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“In refusing to be silenced, we can continue to break down any barriers that remain.”

10 March 2017

Amy Carrington has worked in marketing and events at Garden Court for three and a half years. She joined Chambers in 2013 after completing an MA in human rights and leaves chambers this week. After helping to organise the five International Women’s Day events this week, one of the barristers suggested that she write her own #IWD #beboldforchange piece.

Growing up as the only daughter with three older brothers, perhaps it’s no wonder that I developed a keen interest in gender equality from an early age (!). This has only grown through studying Women and Gender Studies as part of my university degree and, later, through focusing on FGM and trafficking during my MA in human rights.

As a human rights graduate, working at Garden Court has been a dream job. I’ve been surrounded by people who work tirelessly to protect the rights of others, who are never afraid to argue back, to challenge, to push for what is right and to do so with unstoppable energy. My colleagues here are without doubt amongst my biggest inspirations.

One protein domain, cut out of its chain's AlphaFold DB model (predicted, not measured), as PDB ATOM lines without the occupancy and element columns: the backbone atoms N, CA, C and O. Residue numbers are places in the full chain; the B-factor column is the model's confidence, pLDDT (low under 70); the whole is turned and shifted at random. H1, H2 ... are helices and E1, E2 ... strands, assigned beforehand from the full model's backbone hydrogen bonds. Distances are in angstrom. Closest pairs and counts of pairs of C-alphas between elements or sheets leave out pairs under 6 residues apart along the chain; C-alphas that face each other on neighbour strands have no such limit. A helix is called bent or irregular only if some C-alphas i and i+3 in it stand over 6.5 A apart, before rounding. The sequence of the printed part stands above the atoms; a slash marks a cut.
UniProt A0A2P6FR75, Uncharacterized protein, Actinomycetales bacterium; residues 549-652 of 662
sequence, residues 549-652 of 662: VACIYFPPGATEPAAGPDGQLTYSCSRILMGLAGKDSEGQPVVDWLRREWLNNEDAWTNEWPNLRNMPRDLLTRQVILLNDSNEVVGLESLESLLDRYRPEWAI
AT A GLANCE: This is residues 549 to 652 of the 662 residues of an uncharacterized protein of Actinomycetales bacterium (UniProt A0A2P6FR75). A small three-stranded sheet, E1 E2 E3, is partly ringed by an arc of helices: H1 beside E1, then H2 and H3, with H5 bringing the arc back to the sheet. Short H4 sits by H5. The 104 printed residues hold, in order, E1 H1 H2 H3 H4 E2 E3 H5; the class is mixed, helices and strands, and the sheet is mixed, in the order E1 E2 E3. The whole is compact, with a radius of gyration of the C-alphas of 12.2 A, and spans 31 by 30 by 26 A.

My inspiration has come in other forms too including from my American grandmother who volunteered for Planned Parenthood in the 1970s, campaigning for women’s reproductive rights and comprehensive sex education – a fairly radical notion at the time and, in Trump’s camp, still a radical notion today. Additionally, working this week with the young Latin American migrant women of the Sin Fronteras project was also inspirational – to see women in their late teens taking up the fight for gender equality, migrants’ rights and campaigning for the closure of Yarl’s Wood was refreshing and a sign that the younger generation are politicised and energised.

Of course, barriers remain. The fact that the President of a country in which I hold citizenship has bragged about sexually assaulting women makes me sick to my stomach. That his misogyny and racism may free others to act on their own prejudices is truly terrifying.

However, the fact that thousands of women and men around the world marched in January against misogyny, against hatred and division, against the building of walls and the grabbing of pussies, gives me hope. In small acts of every day kindness, in standing up for those unable to stand up for themselves and in refusing to be silenced, we can continue to break down any barriers that remain.

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